At that particular juncture on my road to healing, all of the theory made perfect sense to me. The fact that I had been binge eating for much of my life in order to dampen emotions, anxiety mostly; sometimes pain and sadness. The tendency for type A overachievers to strive for perfection in all areas of life including physical form and often fell victim to various compulsive behaviors including exercise addiction. The understanding that the tidal wave of emotion from which I was attempting to run from into a tub of ice cream or with my 3rd gym visit of the day would not actually wash me away into the abyss as, on a primal level, it felt like it might. Intellectually, this all made sense. The little cloud of essence deep in my solar plexus that resonates as my soul shouted YES! YES! YES! to all the information I had soaked up so far and yet here I stood in my bedroom, attempting to stuff myself into a pair of now too small denim shorts and all the self assurance I had about stopping the cleanses and the diets and the endless working out began to slip away.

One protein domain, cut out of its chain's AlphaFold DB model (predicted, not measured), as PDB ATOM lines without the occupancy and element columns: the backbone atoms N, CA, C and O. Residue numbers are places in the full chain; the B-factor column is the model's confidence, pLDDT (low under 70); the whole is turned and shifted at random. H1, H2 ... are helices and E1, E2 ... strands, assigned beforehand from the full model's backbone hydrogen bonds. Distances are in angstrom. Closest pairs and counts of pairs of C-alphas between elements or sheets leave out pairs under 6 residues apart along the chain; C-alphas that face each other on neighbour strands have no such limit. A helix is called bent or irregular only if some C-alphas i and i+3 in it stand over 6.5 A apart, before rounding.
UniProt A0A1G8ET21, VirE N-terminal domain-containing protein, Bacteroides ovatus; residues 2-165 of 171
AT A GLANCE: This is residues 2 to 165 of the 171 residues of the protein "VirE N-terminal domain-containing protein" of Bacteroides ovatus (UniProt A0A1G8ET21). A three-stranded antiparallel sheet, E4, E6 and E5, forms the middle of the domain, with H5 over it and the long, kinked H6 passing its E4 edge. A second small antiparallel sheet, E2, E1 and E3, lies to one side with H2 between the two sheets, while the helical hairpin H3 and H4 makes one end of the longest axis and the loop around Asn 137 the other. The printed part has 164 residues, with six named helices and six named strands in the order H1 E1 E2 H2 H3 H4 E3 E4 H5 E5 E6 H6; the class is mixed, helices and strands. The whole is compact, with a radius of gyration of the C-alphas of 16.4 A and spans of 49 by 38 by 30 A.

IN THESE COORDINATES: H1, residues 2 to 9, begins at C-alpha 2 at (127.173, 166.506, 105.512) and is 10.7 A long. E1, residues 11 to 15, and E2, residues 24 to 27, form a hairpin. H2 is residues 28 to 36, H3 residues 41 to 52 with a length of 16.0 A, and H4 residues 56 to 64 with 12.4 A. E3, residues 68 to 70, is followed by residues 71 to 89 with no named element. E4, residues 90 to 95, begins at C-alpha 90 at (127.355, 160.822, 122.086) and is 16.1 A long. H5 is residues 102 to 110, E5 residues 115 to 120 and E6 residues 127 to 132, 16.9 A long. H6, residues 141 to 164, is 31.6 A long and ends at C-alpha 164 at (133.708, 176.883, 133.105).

Here was a moment. A chance to not only think differently but do things differently.
I let the panic wash over me. I let my mind fondle all the various solutions to the “problem” of this weight gain and when it had had it's fill, I took a deep breath and exhaling the last few minutes worth of angst, self-flagellation and disappointment, I looked in the mirror. Pulling the shorts off of my body, I continued to strip down until I was naked. There in that moment, I made the decision to look at my body through new eyes, to start my healing and to start living what I knew was truth; My weight did not determine my worth.
My curves popped out at me at once, the fullness of my hips and bosom. My shoulders looked strong, like those of an athlete who had spiked many a volleyball to the floor over the years. And my rounded lower belly? Certainly not taut as it was before childbirth, but was it as truly unacceptable as I had been brainwashed to believe? No, it was not. In fact, it was actual quite feminine and sensual.